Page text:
performance of monads
Sun, 27 Jan 2002 13:38:02 +0000
On Thursday 24 January 2002 14:09, John Hughes wrote:
> I've felt need to use State monads in two distinct situations:
> And I've seen two distict aproaches. Using a State monad like one
> provided with GHC (1), or a state monad like the one defined in the
> paper "Moands for the Working Haskell Programmer" (2).
> In (1), I can see how I can take advantage of the monad and make
> updates in place using referencies. But then you'll have to either: -
> pass the referencies as a parameter to the functions where you use
> them (needless too say that this defeats the (my) main purpose of
> using a state monad which is in case A, keep track of data with
> minimal signature change )
> You can do this conveniently using implicit parameters bound to your
> references: that way you don't have to add parameters to all your function
> definitions just to pass in a reference. (The types do change, though).
> I would probably use one implicit parameter bound to a record of
Yes, I followed you suggestion and used a record, with all the optional
parameters, then the projection functions to get the fields I needed. Still
spartial specification of contexts would probably be a good thing.
> Another state issue, sometimes I have some values that I want to keep
> constant through the whole algorithm.
> (some very simple NNs for instance)
> - learning rate
> - activation function
> - maximum number of steps
> - minimum error required
> So I'll just declare them as 'constants'. But what if I decide I want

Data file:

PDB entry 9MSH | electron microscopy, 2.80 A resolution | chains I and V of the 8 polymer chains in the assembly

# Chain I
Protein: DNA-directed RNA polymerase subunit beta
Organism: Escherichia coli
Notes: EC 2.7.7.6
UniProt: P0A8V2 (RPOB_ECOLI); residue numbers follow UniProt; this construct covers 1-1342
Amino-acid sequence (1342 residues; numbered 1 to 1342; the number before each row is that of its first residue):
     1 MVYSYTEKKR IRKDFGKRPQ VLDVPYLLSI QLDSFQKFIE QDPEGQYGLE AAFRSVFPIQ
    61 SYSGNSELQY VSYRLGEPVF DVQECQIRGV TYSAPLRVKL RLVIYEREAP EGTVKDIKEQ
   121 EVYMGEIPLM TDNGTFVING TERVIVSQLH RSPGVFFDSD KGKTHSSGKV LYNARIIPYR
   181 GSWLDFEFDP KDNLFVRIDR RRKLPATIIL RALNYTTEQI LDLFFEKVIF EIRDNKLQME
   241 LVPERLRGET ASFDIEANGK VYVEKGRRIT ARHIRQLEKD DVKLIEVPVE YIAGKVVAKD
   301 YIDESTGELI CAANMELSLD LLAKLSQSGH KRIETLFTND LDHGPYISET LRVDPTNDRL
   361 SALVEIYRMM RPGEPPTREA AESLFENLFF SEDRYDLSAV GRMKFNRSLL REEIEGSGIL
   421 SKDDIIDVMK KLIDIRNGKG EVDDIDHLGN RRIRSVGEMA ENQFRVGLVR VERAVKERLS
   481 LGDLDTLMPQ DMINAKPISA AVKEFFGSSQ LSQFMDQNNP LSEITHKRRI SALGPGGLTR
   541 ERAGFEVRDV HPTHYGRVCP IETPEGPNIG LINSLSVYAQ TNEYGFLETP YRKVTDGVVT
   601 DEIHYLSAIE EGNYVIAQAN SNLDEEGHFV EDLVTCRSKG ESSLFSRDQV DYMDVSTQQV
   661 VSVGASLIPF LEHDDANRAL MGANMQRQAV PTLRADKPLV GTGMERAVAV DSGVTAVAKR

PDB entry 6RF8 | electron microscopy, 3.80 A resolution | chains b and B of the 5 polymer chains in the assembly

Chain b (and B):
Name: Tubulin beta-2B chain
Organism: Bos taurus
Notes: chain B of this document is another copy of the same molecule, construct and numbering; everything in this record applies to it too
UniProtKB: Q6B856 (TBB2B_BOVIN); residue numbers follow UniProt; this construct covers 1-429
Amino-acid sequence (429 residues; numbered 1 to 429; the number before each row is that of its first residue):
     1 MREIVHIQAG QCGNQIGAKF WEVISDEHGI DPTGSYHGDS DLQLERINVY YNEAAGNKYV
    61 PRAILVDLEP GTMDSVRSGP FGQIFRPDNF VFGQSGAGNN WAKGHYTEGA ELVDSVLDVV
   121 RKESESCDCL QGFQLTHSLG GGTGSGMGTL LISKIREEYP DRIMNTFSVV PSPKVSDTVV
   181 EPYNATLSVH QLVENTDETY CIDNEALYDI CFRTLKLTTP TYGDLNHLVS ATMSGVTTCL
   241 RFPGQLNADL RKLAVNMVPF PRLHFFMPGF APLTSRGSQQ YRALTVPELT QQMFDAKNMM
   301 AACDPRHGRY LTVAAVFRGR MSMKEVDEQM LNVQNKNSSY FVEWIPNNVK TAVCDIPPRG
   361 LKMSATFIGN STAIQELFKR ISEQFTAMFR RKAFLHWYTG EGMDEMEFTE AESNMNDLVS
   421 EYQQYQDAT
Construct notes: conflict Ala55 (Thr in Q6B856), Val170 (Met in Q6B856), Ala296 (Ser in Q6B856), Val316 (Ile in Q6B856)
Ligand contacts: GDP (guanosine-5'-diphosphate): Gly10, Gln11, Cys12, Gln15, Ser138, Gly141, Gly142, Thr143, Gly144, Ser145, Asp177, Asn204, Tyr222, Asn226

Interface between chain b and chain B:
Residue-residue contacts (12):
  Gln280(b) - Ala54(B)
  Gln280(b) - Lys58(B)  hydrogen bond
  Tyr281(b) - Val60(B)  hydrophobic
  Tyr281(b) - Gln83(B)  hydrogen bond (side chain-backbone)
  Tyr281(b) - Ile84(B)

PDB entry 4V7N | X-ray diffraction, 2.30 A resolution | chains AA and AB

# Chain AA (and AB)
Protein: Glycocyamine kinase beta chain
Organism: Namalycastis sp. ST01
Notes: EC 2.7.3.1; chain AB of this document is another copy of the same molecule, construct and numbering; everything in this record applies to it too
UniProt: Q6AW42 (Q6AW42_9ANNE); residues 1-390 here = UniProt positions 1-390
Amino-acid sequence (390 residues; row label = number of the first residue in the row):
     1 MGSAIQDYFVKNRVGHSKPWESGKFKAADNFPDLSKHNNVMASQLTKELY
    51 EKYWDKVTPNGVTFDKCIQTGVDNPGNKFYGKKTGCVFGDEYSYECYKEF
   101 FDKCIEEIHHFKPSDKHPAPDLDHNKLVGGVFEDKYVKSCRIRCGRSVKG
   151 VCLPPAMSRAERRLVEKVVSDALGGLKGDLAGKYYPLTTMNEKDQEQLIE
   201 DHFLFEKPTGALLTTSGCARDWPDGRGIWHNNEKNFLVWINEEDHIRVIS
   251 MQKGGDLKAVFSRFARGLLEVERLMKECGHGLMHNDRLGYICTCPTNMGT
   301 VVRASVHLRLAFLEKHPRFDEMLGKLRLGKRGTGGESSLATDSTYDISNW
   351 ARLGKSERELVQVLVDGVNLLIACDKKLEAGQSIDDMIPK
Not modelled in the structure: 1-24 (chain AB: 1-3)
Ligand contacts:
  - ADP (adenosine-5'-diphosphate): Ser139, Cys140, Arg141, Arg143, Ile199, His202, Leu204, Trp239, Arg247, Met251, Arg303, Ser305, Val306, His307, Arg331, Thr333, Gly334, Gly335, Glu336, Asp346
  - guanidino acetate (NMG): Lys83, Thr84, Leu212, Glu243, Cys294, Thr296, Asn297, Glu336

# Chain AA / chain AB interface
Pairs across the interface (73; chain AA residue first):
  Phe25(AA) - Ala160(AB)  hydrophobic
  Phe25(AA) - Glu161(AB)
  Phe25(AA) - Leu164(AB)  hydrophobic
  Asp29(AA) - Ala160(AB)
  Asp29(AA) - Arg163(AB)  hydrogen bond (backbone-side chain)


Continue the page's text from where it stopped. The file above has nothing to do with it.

> the user to be able to chose? Now I got two options: - pass them
> around as values to all the functions - And signatures get HUGE - just
> pass them to a higher level function that will encapsulate the
> functions that use them... which is ugly and complicates everything
> because you can't test the lower level functions in the interpreter.
> Am I missing something here or is this really the best you can do?
> I've written a short article on global variables in Haskell, which explains
> this particular application.
I really liked reading you article, in fact it was kind of funny because I
had been following all the steps you describe, trying to figure out the best
option to simulate global variables... it felt like some sort of deja-vu.
Before posting my question I had been searching for a unsafePerformST, and
then thought about unsing unsafePerformIO and convert it to ST...
References were still in my "to check" list.
So your article really helped me save a lot of time, thanks.